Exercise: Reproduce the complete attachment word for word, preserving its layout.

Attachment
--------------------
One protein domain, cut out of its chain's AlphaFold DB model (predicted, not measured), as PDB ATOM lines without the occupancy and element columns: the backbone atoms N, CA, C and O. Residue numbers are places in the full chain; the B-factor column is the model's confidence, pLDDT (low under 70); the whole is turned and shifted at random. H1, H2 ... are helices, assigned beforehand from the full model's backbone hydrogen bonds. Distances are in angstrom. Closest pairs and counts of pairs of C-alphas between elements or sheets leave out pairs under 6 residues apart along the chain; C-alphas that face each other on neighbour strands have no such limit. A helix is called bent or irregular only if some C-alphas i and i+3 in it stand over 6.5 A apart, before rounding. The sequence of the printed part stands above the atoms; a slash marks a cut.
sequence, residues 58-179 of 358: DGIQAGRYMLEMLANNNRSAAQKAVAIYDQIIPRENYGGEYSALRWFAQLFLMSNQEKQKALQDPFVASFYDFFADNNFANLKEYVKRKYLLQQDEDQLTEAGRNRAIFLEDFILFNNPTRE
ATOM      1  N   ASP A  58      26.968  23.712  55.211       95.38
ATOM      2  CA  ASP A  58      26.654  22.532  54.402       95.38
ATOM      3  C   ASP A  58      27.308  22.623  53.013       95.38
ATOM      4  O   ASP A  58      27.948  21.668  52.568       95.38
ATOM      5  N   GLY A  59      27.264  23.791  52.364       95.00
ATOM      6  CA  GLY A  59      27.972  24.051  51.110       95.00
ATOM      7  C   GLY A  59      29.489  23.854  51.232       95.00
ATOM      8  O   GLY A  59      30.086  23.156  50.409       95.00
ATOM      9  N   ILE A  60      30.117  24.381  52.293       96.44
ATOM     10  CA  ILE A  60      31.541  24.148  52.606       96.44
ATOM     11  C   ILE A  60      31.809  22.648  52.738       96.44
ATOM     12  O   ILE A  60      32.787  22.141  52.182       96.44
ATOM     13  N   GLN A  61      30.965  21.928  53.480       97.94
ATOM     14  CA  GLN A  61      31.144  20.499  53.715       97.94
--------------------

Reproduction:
One protein domain, cut out of its chain's AlphaFold DB model (predicted, not measured), as PDB ATOM lines without the occupancy and element columns: the backbone atoms N, CA, C and O. Residue numbers are places in the full chain; the B-factor column is the model's confidence, pLDDT (low under 70); the whole is turned and shifted at random. H1, H2 ... are helices, assigned beforehand from the full model's backbone hydrogen bonds. Distances are in angstrom. Closest pairs and counts of pairs of C-alphas between elements or sheets leave out pairs under 6 residues apart along the chain; C-alphas that face each other on neighbour strands have no such limit. A helix is called bent or irregular only if some C-alphas i and i+3 in it stand over 6.5 A apart, before rounding. The sequence of the printed part stands above the atoms; a slash marks a cut.
sequence, residues 58-179 of 358: DGIQAGRYMLEMLANNNRSAAQKAVAIYDQIIPRENYGGEYSALRWFAQLFLMSNQEKQKALQDPFVASFYDFFADNNFANLKEYVKRKYLLQQDEDQLTEAGRNRAIFLEDFILFNNPTRE
ATOM      1  N   ASP A  58      26.968  23.712  55.211       95.38
ATOM      2  CA  ASP A  58      26.654  22.532  54.402       95.38
ATOM      3  C   ASP A  58      27.308  22.623  53.013       95.38
ATOM      4  O   ASP A  58      27.948  21.668  52.568       95.38
ATOM      5  N   GLY A  59      27.264  23.791  52.364       95.00
ATOM      6  CA  GLY A  59      27.972  24.051  51.110       95.00
ATOM      7  C   GLY A  59      29.489  23.854  51.232       95.00
ATOM      8  O   GLY A  59      30.086  23.156  50.409       95.00
ATOM      9  N   ILE A  60      30.117  24.381  52.293       96.44
ATOM     10  CA  ILE A  60      31.541  24.148  52.606       96.44
ATOM     11  C   ILE A  60      31.809  22.648  52.738       96.44
ATOM     12  O   ILE A  60      32.787  22.141  52.182       96.44
ATOM     13  N   GLN A  61      30.965  21.928  53.480       97.94
ATOM     14  CA  GLN A  61      31.144  20.499  53.715       97.94